Hyde Park Barracks Museum
A UNESCO World Heritage site, Sydney’s Hyde Park Barracks offer a rare living record of early colonial Australia. Tasked with transforming an outdated historical museum into a cutting-edge cultural destination, Creative Director Elvira Barriga and her team at Local Projects set out to immerse visitors in the lived experiences of the building’s past inhabitants as well as give a voice to the aboriginal perspective.
The design process started with the incitement to “Imagine a heritage museum without any text panels”. This provocative challenge led to the creation of an award-winning new benchmark in experiential storytelling within a place-based museum.
At the core of the new museum experience is a custom-designed “Story Guide”, which tracks the visitor’s position and seamlessly delivers location-specific content. The guide weaves vivid storytelling and first-person narratives together into an emotional, unexpected, at times poetic, piece of environmental theatre.
«This nuanced and immersive exhibition is the winner of Fast Company’s 2021 Innovation By Design Awards for Enduring Impact. The redesigned museum brings a multitude of voices and stories to enliven the complicated narrative of colonial Australia.»
This immersive 360° installation turns the museum’s panorama painting of Sydney in 1815 into a playful interactive. The visitors’ position is tracked to activate the animation of little vignettes that depict the convicts’ life and the presence of Australian Aboriginals.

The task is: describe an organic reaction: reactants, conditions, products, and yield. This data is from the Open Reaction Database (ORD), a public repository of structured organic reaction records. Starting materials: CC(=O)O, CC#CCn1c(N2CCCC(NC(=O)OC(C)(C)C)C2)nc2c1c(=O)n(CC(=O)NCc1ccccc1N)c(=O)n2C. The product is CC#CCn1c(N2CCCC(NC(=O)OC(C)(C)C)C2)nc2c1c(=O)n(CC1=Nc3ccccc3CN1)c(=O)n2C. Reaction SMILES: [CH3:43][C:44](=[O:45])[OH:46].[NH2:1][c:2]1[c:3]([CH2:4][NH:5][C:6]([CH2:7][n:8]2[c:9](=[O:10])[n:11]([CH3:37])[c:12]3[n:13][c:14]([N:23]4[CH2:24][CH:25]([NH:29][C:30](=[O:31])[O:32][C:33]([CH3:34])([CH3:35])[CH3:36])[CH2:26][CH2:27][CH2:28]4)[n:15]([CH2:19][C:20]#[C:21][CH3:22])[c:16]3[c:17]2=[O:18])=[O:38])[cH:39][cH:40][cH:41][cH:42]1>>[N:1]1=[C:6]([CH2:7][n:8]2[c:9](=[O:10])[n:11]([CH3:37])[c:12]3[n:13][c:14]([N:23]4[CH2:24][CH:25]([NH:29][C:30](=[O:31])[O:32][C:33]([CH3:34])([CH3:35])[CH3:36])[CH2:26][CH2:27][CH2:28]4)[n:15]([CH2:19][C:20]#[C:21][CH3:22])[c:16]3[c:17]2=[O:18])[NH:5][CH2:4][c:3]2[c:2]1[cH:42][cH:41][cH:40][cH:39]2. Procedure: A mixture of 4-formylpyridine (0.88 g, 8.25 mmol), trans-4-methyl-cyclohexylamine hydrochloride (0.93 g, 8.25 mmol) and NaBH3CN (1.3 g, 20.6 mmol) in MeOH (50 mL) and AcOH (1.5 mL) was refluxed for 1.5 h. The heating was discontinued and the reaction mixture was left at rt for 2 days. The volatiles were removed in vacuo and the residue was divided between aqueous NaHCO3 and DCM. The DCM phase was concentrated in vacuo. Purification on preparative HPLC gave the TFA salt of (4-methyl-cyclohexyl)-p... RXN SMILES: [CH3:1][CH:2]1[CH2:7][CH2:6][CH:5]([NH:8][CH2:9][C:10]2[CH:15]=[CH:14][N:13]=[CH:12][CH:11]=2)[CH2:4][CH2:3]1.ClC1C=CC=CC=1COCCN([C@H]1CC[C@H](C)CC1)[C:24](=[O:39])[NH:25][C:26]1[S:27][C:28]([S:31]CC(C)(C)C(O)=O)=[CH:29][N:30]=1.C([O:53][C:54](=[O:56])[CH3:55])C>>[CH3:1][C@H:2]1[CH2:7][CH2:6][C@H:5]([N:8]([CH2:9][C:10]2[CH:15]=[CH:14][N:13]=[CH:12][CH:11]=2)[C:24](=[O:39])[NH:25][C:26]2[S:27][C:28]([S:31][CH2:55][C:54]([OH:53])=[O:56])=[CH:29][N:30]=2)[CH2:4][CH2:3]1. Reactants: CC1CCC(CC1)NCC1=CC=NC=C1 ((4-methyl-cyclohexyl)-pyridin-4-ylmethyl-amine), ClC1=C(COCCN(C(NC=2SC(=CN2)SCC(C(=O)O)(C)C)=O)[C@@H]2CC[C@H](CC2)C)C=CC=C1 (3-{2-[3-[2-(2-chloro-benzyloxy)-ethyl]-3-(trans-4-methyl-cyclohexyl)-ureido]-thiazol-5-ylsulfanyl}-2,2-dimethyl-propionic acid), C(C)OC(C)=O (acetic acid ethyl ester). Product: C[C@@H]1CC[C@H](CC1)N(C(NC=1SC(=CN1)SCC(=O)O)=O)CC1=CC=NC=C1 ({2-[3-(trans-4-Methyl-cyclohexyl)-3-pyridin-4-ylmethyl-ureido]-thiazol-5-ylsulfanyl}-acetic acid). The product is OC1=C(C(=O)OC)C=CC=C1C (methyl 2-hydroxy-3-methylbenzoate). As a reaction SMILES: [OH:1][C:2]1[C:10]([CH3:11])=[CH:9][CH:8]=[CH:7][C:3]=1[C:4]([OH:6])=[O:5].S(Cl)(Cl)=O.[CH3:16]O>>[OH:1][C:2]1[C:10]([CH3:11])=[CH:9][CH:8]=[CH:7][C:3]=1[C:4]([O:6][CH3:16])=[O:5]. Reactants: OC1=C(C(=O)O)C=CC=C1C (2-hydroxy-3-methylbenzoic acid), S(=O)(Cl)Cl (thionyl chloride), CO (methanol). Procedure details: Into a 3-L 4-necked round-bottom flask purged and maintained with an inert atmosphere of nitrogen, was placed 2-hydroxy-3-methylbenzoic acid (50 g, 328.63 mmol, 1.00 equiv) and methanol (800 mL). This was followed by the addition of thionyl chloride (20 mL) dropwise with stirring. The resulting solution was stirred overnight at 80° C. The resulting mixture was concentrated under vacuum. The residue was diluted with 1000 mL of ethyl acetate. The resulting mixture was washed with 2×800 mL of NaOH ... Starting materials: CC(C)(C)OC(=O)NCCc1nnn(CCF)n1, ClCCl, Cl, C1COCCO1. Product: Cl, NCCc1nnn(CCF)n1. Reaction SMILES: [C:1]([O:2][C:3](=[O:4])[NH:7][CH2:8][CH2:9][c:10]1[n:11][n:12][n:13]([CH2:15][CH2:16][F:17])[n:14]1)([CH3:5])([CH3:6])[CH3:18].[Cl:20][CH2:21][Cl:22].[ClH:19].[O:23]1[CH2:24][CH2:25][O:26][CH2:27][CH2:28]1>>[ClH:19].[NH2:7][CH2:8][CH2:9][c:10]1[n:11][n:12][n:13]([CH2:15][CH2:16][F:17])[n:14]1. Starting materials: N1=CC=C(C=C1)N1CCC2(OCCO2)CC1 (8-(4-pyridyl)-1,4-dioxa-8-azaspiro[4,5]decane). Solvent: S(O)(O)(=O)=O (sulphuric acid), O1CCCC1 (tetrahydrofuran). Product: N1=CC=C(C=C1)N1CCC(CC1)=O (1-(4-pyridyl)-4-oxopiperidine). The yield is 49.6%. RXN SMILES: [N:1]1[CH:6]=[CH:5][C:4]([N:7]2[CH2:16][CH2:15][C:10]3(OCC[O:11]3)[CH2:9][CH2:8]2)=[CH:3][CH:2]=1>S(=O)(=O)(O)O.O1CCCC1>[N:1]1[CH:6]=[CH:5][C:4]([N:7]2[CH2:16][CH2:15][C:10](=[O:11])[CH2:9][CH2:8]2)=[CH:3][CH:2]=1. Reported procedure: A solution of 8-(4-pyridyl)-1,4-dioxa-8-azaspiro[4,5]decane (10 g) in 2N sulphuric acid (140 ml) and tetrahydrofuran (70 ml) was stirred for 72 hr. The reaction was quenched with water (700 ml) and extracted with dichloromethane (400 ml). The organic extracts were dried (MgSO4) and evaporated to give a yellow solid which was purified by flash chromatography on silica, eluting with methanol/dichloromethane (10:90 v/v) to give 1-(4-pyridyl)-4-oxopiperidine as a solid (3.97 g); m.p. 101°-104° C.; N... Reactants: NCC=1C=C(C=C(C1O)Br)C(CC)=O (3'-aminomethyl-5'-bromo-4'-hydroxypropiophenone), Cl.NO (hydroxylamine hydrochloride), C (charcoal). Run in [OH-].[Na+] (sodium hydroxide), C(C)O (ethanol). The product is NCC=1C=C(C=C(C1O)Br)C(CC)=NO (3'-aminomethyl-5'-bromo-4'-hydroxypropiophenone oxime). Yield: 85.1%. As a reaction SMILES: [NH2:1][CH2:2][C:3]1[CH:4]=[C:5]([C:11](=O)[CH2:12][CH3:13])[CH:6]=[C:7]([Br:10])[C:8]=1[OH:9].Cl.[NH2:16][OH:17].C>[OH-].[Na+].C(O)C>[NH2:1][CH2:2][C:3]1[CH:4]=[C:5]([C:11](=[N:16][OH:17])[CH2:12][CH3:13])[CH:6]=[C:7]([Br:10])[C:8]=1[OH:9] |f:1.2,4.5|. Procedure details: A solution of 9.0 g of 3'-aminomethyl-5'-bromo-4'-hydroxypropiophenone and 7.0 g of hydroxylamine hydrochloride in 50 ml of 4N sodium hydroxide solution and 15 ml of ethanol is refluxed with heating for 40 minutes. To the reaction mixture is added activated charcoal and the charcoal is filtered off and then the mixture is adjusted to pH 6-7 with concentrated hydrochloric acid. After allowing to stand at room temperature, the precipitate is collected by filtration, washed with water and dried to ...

A large sculptural form stretches across two galleries on the third floor. Visitors are invited to explore multiple perspectives on the colonial expansion through a number of dioramas, illustrating scenes of convict labour and the settler’s impact on Aboriginal communities.
An open circle with nine pillars clad in native wood commemorates the Myall Creek Massacre of 1838. Visitors are surrounded by 360º video footage from the original crime site, shot on the anniversary the atrocity was committed. In voice-over, Aunty Sue Blacklock, a descendant of a Gamilaraay survivor, recounts the story of the carnage inflicted upon the indigenous people by the settlers.
«This was the best 12 dollars I have spent in Australia.»
An interactive panorama of Sydney 1848 bookends the narrative of the convict experience by echoing the panorama from 1815, which opened it. Visitors are tracked via motion sensors, their movement transforming a line drawing of Sydney at the end of the convict era into a colourful illustration of a modernising city.
«A new benchmark for storytelling finds a fresh balance between multiple voices, where both analogue and tech-driven viewing experiences aim for the authentic, rather than an authoritative tone.»
The "Legacies Gallery" concludes the exhibition experience with three life-size screens giving voice to indigenous elders as well as descendants of convicts and immigrant women who once inhabited the Barracks. They share their reflections on the impact of the Barracks on their ancestors, communities and personal biographies.
«Just go! This may have been one of the best done museums that I have seen in 40 years of travel.»
- With & For
Local Projects, NYC
Sydney Living Museums
Creative Direction: Elvira Barriga
Exhibition Architecture: Nico Guillin, Jenny Wong
Media & Graphic Design: Charlotte van den Bosch, McKenna Cole
Creative Technology: Oriol Ferrer Mesià, Nicole Messier, Avi Grayson
Content Development: Rebecca Bureau
Media Production: Keeli Shaw
Photography: Brett Boardman, Oriol Ferrer Mesià
Fast Company Innovation by Design Awards 2021: Winner for Enduring Impact
Magna 2020 – Australian Museums and Galleries National Awards: Winner Permanent Exhibition
Core77 Design Awards 2021: Runner Up for Interaction Award